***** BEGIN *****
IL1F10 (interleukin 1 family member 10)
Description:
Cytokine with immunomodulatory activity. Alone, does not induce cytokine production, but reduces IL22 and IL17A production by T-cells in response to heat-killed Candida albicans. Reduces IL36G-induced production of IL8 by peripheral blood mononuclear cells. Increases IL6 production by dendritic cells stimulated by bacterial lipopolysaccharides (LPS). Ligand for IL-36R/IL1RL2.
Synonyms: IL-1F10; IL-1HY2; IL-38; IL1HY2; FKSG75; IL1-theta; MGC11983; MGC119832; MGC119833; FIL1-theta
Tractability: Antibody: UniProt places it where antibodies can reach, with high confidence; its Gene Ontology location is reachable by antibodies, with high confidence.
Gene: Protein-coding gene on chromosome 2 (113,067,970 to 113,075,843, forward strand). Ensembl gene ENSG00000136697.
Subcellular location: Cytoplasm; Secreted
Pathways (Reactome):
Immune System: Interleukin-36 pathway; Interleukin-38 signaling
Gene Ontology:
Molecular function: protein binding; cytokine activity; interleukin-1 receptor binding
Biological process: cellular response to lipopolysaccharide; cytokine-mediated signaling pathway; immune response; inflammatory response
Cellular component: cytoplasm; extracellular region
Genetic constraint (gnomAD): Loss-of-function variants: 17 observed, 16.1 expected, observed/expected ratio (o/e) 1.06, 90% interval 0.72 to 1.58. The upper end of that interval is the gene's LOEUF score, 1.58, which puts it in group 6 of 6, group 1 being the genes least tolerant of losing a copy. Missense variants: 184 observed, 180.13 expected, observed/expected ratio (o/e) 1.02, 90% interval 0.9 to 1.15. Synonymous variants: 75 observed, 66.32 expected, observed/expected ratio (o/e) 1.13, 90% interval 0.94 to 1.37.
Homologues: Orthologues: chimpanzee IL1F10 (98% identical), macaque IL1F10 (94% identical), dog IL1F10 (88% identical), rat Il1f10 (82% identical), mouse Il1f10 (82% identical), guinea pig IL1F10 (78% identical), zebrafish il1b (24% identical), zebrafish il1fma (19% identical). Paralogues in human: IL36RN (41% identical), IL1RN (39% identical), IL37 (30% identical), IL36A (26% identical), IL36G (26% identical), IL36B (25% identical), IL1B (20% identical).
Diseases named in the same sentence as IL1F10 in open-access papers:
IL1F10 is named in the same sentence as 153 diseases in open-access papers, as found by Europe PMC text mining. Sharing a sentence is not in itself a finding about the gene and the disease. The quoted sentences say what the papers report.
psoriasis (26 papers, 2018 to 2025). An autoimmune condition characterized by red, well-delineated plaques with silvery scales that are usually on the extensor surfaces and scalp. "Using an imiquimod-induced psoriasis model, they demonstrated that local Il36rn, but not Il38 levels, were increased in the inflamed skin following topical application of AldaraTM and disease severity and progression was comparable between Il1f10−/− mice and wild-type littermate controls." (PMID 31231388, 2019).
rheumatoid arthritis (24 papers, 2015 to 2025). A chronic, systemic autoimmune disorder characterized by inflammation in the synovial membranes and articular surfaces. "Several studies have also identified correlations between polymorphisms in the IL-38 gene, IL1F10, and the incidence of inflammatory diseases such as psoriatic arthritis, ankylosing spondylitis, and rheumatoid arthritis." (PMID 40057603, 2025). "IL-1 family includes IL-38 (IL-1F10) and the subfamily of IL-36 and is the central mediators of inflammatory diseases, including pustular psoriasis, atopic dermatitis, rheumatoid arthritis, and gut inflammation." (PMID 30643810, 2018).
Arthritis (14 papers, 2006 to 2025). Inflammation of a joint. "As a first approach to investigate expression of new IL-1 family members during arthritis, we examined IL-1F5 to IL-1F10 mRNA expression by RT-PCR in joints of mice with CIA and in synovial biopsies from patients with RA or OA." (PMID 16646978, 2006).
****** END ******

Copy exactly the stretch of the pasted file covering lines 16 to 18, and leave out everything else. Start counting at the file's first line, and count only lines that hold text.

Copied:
Diseases named in the same sentence as IL1F10 in open-access papers:
IL1F10 is named in the same sentence as 153 diseases in open-access papers, as found by Europe PMC text mining. Sharing a sentence is not in itself a finding about the gene and the disease. The quoted sentences say what the papers report.
psoriasis (26 papers, 2018 to 2025). An autoimmune condition characterized by red, well-delineated plaques with silvery scales that are usually on the extensor surfaces and scalp. "Using an imiquimod-induced psoriasis model, they demonstrated that local Il36rn, but not Il38 levels, were increased in the inflamed skin following topical application of AldaraTM and disease severity and progression was comparable between Il1f10−/− mice and wild-type littermate controls." (PMID 31231388, 2019).